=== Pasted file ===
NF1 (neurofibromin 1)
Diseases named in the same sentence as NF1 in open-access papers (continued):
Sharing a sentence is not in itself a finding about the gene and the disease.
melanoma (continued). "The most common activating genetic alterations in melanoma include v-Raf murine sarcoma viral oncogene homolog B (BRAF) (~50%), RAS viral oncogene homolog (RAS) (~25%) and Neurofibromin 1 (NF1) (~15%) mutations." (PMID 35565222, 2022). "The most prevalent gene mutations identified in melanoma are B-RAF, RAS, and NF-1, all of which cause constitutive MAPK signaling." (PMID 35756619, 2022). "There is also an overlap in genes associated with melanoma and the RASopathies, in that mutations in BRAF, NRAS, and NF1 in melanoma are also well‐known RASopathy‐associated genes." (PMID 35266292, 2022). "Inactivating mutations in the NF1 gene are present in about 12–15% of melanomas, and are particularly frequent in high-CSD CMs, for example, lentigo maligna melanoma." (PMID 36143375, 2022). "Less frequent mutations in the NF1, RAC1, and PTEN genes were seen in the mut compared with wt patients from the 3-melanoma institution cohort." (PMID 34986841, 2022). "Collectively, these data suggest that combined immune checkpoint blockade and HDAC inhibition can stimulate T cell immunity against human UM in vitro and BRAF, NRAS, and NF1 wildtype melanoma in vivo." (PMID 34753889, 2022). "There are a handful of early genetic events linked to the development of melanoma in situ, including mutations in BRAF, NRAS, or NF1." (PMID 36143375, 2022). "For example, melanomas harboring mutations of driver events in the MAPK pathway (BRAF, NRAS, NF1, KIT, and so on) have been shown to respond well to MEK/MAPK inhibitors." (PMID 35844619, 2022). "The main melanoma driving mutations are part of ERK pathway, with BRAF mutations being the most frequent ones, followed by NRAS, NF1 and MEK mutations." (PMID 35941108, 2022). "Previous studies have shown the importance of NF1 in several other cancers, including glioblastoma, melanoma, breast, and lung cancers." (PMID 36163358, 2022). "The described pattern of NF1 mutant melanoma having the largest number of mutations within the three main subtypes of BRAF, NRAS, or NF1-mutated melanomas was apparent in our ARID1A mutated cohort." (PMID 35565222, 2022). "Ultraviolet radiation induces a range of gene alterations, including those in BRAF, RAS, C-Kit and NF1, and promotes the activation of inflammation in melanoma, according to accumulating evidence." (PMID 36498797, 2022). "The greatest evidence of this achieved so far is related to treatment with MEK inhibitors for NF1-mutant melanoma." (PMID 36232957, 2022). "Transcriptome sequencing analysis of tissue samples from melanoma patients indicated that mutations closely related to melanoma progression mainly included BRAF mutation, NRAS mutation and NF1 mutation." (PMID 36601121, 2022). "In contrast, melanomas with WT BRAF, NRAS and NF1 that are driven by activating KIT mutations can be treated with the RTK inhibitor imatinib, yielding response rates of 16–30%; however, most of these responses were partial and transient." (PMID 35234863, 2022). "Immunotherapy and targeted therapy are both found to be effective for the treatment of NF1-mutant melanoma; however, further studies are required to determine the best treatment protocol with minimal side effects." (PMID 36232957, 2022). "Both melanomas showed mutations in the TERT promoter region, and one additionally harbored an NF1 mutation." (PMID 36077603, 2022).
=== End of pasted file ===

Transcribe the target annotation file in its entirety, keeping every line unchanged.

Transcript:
NF1 (neurofibromin 1)
Diseases named in the same sentence as NF1 in open-access papers (continued):
Sharing a sentence is not in itself a finding about the gene and the disease.
melanoma (continued). "The most common activating genetic alterations in melanoma include v-Raf murine sarcoma viral oncogene homolog B (BRAF) (~50%), RAS viral oncogene homolog (RAS) (~25%) and Neurofibromin 1 (NF1) (~15%) mutations." (PMID 35565222, 2022). "The most prevalent gene mutations identified in melanoma are B-RAF, RAS, and NF-1, all of which cause constitutive MAPK signaling." (PMID 35756619, 2022). "There is also an overlap in genes associated with melanoma and the RASopathies, in that mutations in BRAF, NRAS, and NF1 in melanoma are also well‐known RASopathy‐associated genes." (PMID 35266292, 2022). "Inactivating mutations in the NF1 gene are present in about 12–15% of melanomas, and are particularly frequent in high-CSD CMs, for example, lentigo maligna melanoma." (PMID 36143375, 2022). "Less frequent mutations in the NF1, RAC1, and PTEN genes were seen in the mut compared with wt patients from the 3-melanoma institution cohort." (PMID 34986841, 2022). "Collectively, these data suggest that combined immune checkpoint blockade and HDAC inhibition can stimulate T cell immunity against human UM in vitro and BRAF, NRAS, and NF1 wildtype melanoma in vivo." (PMID 34753889, 2022). "There are a handful of early genetic events linked to the development of melanoma in situ, including mutations in BRAF, NRAS, or NF1." (PMID 36143375, 2022). "For example, melanomas harboring mutations of driver events in the MAPK pathway (BRAF, NRAS, NF1, KIT, and so on) have been shown to respond well to MEK/MAPK inhibitors." (PMID 35844619, 2022). "The main melanoma driving mutations are part of ERK pathway, with BRAF mutations being the most frequent ones, followed by NRAS, NF1 and MEK mutations." (PMID 35941108, 2022). "Previous studies have shown the importance of NF1 in several other cancers, including glioblastoma, melanoma, breast, and lung cancers." (PMID 36163358, 2022). "The described pattern of NF1 mutant melanoma having the largest number of mutations within the three main subtypes of BRAF, NRAS, or NF1-mutated melanomas was apparent in our ARID1A mutated cohort." (PMID 35565222, 2022). "Ultraviolet radiation induces a range of gene alterations, including those in BRAF, RAS, C-Kit and NF1, and promotes the activation of inflammation in melanoma, according to accumulating evidence." (PMID 36498797, 2022). "The greatest evidence of this achieved so far is related to treatment with MEK inhibitors for NF1-mutant melanoma." (PMID 36232957, 2022). "Transcriptome sequencing analysis of tissue samples from melanoma patients indicated that mutations closely related to melanoma progression mainly included BRAF mutation, NRAS mutation and NF1 mutation." (PMID 36601121, 2022). "In contrast, melanomas with WT BRAF, NRAS and NF1 that are driven by activating KIT mutations can be treated with the RTK inhibitor imatinib, yielding response rates of 16–30%; however, most of these responses were partial and transient." (PMID 35234863, 2022). "Immunotherapy and targeted therapy are both found to be effective for the treatment of NF1-mutant melanoma; however, further studies are required to determine the best treatment protocol with minimal side effects." (PMID 36232957, 2022). "Both melanomas showed mutations in the TERT promoter region, and one additionally harbored an NF1 mutation." (PMID 36077603, 2022).